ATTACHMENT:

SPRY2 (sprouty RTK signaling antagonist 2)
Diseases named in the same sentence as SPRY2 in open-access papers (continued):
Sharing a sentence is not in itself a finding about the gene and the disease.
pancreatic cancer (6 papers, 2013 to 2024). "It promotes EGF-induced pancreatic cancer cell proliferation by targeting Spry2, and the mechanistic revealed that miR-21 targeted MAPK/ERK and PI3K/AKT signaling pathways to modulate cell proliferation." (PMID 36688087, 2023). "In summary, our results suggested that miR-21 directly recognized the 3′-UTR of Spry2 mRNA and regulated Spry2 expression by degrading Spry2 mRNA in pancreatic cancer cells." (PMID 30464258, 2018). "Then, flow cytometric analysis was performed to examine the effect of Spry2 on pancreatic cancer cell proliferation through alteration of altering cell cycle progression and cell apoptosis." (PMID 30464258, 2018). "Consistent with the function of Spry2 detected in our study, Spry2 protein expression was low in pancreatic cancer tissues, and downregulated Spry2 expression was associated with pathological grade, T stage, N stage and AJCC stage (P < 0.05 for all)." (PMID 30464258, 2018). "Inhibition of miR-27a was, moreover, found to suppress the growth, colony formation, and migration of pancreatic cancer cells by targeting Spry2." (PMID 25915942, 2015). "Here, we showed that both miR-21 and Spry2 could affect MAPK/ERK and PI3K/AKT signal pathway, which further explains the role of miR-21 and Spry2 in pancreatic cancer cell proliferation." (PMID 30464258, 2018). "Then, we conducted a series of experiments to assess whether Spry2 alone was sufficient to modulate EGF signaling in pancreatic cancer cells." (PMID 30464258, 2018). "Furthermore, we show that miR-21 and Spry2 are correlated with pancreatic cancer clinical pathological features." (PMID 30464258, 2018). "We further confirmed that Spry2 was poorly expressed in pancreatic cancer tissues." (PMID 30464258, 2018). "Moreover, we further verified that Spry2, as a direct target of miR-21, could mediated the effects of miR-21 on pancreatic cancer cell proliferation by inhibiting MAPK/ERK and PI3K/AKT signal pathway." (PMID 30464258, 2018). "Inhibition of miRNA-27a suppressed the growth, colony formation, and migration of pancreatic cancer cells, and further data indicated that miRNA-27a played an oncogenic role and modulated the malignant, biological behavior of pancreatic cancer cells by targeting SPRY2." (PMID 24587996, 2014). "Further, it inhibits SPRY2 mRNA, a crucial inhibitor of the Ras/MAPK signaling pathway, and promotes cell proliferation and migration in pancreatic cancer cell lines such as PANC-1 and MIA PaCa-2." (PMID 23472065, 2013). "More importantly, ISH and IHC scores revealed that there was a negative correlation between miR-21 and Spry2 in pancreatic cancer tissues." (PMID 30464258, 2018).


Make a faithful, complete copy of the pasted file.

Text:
SPRY2 (sprouty RTK signaling antagonist 2)
Diseases named in the same sentence as SPRY2 in open-access papers (continued):
Sharing a sentence is not in itself a finding about the gene and the disease.
pancreatic cancer (6 papers, 2013 to 2024). "It promotes EGF-induced pancreatic cancer cell proliferation by targeting Spry2, and the mechanistic revealed that miR-21 targeted MAPK/ERK and PI3K/AKT signaling pathways to modulate cell proliferation." (PMID 36688087, 2023). "In summary, our results suggested that miR-21 directly recognized the 3′-UTR of Spry2 mRNA and regulated Spry2 expression by degrading Spry2 mRNA in pancreatic cancer cells." (PMID 30464258, 2018). "Then, flow cytometric analysis was performed to examine the effect of Spry2 on pancreatic cancer cell proliferation through alteration of altering cell cycle progression and cell apoptosis." (PMID 30464258, 2018). "Consistent with the function of Spry2 detected in our study, Spry2 protein expression was low in pancreatic cancer tissues, and downregulated Spry2 expression was associated with pathological grade, T stage, N stage and AJCC stage (P < 0.05 for all)." (PMID 30464258, 2018). "Inhibition of miR-27a was, moreover, found to suppress the growth, colony formation, and migration of pancreatic cancer cells by targeting Spry2." (PMID 25915942, 2015). "Here, we showed that both miR-21 and Spry2 could affect MAPK/ERK and PI3K/AKT signal pathway, which further explains the role of miR-21 and Spry2 in pancreatic cancer cell proliferation." (PMID 30464258, 2018). "Then, we conducted a series of experiments to assess whether Spry2 alone was sufficient to modulate EGF signaling in pancreatic cancer cells." (PMID 30464258, 2018). "Furthermore, we show that miR-21 and Spry2 are correlated with pancreatic cancer clinical pathological features." (PMID 30464258, 2018). "We further confirmed that Spry2 was poorly expressed in pancreatic cancer tissues." (PMID 30464258, 2018). "Moreover, we further verified that Spry2, as a direct target of miR-21, could mediated the effects of miR-21 on pancreatic cancer cell proliferation by inhibiting MAPK/ERK and PI3K/AKT signal pathway." (PMID 30464258, 2018). "Inhibition of miRNA-27a suppressed the growth, colony formation, and migration of pancreatic cancer cells, and further data indicated that miRNA-27a played an oncogenic role and modulated the malignant, biological behavior of pancreatic cancer cells by targeting SPRY2." (PMID 24587996, 2014). "Further, it inhibits SPRY2 mRNA, a crucial inhibitor of the Ras/MAPK signaling pathway, and promotes cell proliferation and migration in pancreatic cancer cell lines such as PANC-1 and MIA PaCa-2." (PMID 23472065, 2013). "More importantly, ISH and IHC scores revealed that there was a negative correlation between miR-21 and Spry2 in pancreatic cancer tissues." (PMID 30464258, 2018).